Nearly 80 per cent of the migrants are from France, where attacks have left the world's third-largest Jewish population rattled.While Jews have been targeted in Belgium, Denmark and other European countries, France has has been the most dangerous for Jewish people.Just this week, a machete-wielding teen attacked a Jewish teacher in the French town of Marseille, prompting a local Jewish authority to ask fellow Jews to refrain from wearing their traditional skull caps to stay safe.
A French immigrant to Israel receives her Israeli ID during a ceremony in the coastal city of Netanya, Israel
A French immigrant to Israel receives her Israeli ID during a ceremony in the coastal city of Netanya, Israel

There are increasing reports of assaults and intimidation against Jews by mostly from Muslim extremists. France is still recovering from a series of attacks in Paris on Nov. 13 that killed 130 people and mourned the anniversary of the Charlie Hebdo attacks, the same day a kosher grocery store was attacked, leaving 17 people dead. 
In each case, the Islamic State group claimed responsibility.France's Jewish community of 500,000 people is the largest in Europe.

Jewish people feel as threatened now in Europe as they did during the Holocaust causing them to seek what they feel is the sanctuary of Israel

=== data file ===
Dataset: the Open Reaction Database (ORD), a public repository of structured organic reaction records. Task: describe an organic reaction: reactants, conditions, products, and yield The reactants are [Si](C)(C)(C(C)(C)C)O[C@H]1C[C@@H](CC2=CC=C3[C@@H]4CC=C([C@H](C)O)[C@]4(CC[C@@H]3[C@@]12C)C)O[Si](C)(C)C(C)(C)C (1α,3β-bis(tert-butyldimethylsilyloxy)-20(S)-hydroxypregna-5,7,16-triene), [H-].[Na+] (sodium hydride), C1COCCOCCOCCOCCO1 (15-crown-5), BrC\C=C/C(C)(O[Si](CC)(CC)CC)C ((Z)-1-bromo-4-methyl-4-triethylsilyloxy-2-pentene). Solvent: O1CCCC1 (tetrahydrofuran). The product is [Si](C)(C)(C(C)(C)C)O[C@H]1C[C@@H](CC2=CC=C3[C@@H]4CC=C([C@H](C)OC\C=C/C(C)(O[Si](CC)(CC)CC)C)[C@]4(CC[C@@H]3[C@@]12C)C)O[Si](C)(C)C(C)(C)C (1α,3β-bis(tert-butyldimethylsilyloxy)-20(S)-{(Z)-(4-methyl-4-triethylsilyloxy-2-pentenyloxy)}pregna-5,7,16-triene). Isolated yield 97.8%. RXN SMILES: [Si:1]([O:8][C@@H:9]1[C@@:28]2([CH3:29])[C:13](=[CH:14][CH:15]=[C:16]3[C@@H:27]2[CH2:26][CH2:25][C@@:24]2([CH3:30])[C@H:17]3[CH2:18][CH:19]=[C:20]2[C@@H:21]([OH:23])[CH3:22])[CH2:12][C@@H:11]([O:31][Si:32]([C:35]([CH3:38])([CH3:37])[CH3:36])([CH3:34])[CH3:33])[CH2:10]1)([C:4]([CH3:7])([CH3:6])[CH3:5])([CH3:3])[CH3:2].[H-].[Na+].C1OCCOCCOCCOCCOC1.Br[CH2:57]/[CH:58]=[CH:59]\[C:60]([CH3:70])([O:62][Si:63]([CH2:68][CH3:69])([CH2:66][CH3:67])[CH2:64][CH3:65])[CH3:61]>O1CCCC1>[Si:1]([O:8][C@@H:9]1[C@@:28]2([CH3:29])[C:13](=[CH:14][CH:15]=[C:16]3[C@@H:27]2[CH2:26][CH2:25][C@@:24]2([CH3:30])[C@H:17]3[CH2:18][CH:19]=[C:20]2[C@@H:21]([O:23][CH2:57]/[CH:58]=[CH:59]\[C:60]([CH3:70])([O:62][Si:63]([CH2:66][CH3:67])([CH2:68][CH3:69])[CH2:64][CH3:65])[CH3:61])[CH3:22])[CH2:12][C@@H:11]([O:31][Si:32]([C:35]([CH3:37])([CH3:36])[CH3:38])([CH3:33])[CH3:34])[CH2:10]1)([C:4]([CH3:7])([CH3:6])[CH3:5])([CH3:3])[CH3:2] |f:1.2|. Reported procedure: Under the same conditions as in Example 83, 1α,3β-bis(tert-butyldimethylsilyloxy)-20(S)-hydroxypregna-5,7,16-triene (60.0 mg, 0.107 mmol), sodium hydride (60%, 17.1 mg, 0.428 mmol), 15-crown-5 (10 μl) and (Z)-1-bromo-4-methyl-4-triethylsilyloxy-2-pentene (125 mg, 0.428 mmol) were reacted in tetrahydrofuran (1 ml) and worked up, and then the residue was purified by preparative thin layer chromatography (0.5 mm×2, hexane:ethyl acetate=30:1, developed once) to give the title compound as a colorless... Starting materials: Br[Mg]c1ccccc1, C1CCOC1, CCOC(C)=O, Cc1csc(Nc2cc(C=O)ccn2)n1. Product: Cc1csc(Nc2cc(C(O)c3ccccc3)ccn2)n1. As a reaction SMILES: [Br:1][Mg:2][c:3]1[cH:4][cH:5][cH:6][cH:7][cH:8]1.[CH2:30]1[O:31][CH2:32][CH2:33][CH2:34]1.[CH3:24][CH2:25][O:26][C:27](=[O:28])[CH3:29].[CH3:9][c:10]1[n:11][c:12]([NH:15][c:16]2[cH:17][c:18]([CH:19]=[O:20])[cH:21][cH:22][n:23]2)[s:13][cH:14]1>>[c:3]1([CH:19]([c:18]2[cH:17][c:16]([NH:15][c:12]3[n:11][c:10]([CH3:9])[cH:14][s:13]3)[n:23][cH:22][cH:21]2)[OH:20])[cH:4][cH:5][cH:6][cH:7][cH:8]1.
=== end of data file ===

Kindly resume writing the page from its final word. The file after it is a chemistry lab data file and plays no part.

Jewish people feel as threatened now in Europe as they did during the Holocaust causing them to seek what they feel is the sanctuary of Israel

Jewish schools and synagogues are often surrounded by soldiers in combat fatigues who patrol the streets with automatic rifle. Though Jews make up less than 1 percent of the population, French officials say more than 50 percent of all reported racist attacks in 2014 were directed against them.While some attacks have been linked to anger at Israeli policies toward the Palestinians, most have been anti-Semitic in nature.Close to 800 Jews have have left Britain for Israel and Italy and Belgium follow next on the list.
'That a record number of European Jews feel that Europe is no longer their home should alarm European leaders and serve as a wake-up call for all who are concerned about the future of Europe,' said Jewish Agency Chairman Natan Sharansky.
'At the same time, the fact that Israel has become the number one destination for European Jews seeking to build a better future elsewhere is a tribute to the appeal of life in Israel and the values the Jewish state represents,' Sharansky added.
Harassment and intimidation rife for Jews on Paris streets
Loaded: 0%
Progress: 0%
Current Time0:00
Duration Time1:36
Need Text
A Ukrainian family arrives at the Ben-Gurion International Airport near Tel Aviv  as a part of the exodus of Jews heading to Israel after a series of anti-Semitic attacks left many Jewish people feeling shaken  
A Ukrainian family arrives at the Ben-Gurion International Airport near Tel Aviv  as a part of the exodus of Jews heading to Israel after a series of anti-Semitic attacks left many Jewish people feeling shaken